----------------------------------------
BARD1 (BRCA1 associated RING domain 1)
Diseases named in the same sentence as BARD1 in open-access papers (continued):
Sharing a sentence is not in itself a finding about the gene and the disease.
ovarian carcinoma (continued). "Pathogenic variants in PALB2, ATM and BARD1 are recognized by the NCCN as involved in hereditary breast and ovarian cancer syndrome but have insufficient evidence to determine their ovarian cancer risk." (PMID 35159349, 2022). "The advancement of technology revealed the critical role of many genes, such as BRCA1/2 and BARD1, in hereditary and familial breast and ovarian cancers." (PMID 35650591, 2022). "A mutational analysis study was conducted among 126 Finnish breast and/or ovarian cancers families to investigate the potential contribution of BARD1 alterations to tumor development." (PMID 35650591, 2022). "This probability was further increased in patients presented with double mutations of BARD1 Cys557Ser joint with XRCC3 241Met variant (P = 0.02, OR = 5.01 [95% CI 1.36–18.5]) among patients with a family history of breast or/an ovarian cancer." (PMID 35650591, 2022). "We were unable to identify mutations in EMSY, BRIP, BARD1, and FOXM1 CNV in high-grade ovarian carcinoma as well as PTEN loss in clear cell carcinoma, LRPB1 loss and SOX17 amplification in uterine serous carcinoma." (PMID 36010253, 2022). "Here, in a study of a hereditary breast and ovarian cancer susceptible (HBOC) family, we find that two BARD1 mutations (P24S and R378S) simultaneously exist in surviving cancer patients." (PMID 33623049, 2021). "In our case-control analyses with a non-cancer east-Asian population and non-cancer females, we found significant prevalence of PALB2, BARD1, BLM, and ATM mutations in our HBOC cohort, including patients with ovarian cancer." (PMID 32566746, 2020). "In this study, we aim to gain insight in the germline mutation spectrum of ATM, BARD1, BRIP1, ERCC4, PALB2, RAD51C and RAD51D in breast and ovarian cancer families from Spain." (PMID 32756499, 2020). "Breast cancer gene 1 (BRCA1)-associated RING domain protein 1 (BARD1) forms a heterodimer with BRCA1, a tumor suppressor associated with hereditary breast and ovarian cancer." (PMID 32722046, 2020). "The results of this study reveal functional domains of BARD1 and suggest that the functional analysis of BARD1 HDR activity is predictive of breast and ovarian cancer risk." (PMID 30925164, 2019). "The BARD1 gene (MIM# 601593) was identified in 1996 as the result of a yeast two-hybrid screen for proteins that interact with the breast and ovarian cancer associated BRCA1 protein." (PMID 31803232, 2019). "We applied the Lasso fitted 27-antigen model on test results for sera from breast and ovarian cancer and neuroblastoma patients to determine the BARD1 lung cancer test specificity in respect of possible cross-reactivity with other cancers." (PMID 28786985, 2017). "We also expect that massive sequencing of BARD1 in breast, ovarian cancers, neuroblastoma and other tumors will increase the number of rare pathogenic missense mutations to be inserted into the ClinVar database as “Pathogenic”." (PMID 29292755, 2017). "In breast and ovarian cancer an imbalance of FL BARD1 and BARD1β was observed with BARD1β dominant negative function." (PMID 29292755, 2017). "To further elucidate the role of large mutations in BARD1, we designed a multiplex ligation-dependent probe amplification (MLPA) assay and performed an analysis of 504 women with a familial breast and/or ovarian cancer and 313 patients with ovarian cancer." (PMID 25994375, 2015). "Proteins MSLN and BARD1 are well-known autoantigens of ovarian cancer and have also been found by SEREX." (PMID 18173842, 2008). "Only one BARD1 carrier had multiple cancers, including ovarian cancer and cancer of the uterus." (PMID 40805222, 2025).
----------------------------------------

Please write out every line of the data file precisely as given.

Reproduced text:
BARD1 (BRCA1 associated RING domain 1)
Diseases named in the same sentence as BARD1 in open-access papers (continued):
Sharing a sentence is not in itself a finding about the gene and the disease.
ovarian carcinoma (continued). "Pathogenic variants in PALB2, ATM and BARD1 are recognized by the NCCN as involved in hereditary breast and ovarian cancer syndrome but have insufficient evidence to determine their ovarian cancer risk." (PMID 35159349, 2022). "The advancement of technology revealed the critical role of many genes, such as BRCA1/2 and BARD1, in hereditary and familial breast and ovarian cancers." (PMID 35650591, 2022). "A mutational analysis study was conducted among 126 Finnish breast and/or ovarian cancers families to investigate the potential contribution of BARD1 alterations to tumor development." (PMID 35650591, 2022). "This probability was further increased in patients presented with double mutations of BARD1 Cys557Ser joint with XRCC3 241Met variant (P = 0.02, OR = 5.01 [95% CI 1.36–18.5]) among patients with a family history of breast or/an ovarian cancer." (PMID 35650591, 2022). "We were unable to identify mutations in EMSY, BRIP, BARD1, and FOXM1 CNV in high-grade ovarian carcinoma as well as PTEN loss in clear cell carcinoma, LRPB1 loss and SOX17 amplification in uterine serous carcinoma." (PMID 36010253, 2022). "Here, in a study of a hereditary breast and ovarian cancer susceptible (HBOC) family, we find that two BARD1 mutations (P24S and R378S) simultaneously exist in surviving cancer patients." (PMID 33623049, 2021). "In our case-control analyses with a non-cancer east-Asian population and non-cancer females, we found significant prevalence of PALB2, BARD1, BLM, and ATM mutations in our HBOC cohort, including patients with ovarian cancer." (PMID 32566746, 2020). "In this study, we aim to gain insight in the germline mutation spectrum of ATM, BARD1, BRIP1, ERCC4, PALB2, RAD51C and RAD51D in breast and ovarian cancer families from Spain." (PMID 32756499, 2020). "Breast cancer gene 1 (BRCA1)-associated RING domain protein 1 (BARD1) forms a heterodimer with BRCA1, a tumor suppressor associated with hereditary breast and ovarian cancer." (PMID 32722046, 2020). "The results of this study reveal functional domains of BARD1 and suggest that the functional analysis of BARD1 HDR activity is predictive of breast and ovarian cancer risk." (PMID 30925164, 2019). "The BARD1 gene (MIM# 601593) was identified in 1996 as the result of a yeast two-hybrid screen for proteins that interact with the breast and ovarian cancer associated BRCA1 protein." (PMID 31803232, 2019). "We applied the Lasso fitted 27-antigen model on test results for sera from breast and ovarian cancer and neuroblastoma patients to determine the BARD1 lung cancer test specificity in respect of possible cross-reactivity with other cancers." (PMID 28786985, 2017). "We also expect that massive sequencing of BARD1 in breast, ovarian cancers, neuroblastoma and other tumors will increase the number of rare pathogenic missense mutations to be inserted into the ClinVar database as “Pathogenic”." (PMID 29292755, 2017). "In breast and ovarian cancer an imbalance of FL BARD1 and BARD1β was observed with BARD1β dominant negative function." (PMID 29292755, 2017). "To further elucidate the role of large mutations in BARD1, we designed a multiplex ligation-dependent probe amplification (MLPA) assay and performed an analysis of 504 women with a familial breast and/or ovarian cancer and 313 patients with ovarian cancer." (PMID 25994375, 2015). "Proteins MSLN and BARD1 are well-known autoantigens of ovarian cancer and have also been found by SEREX." (PMID 18173842, 2008). "Only one BARD1 carrier had multiple cancers, including ovarian cancer and cancer of the uterus." (PMID 40805222, 2025).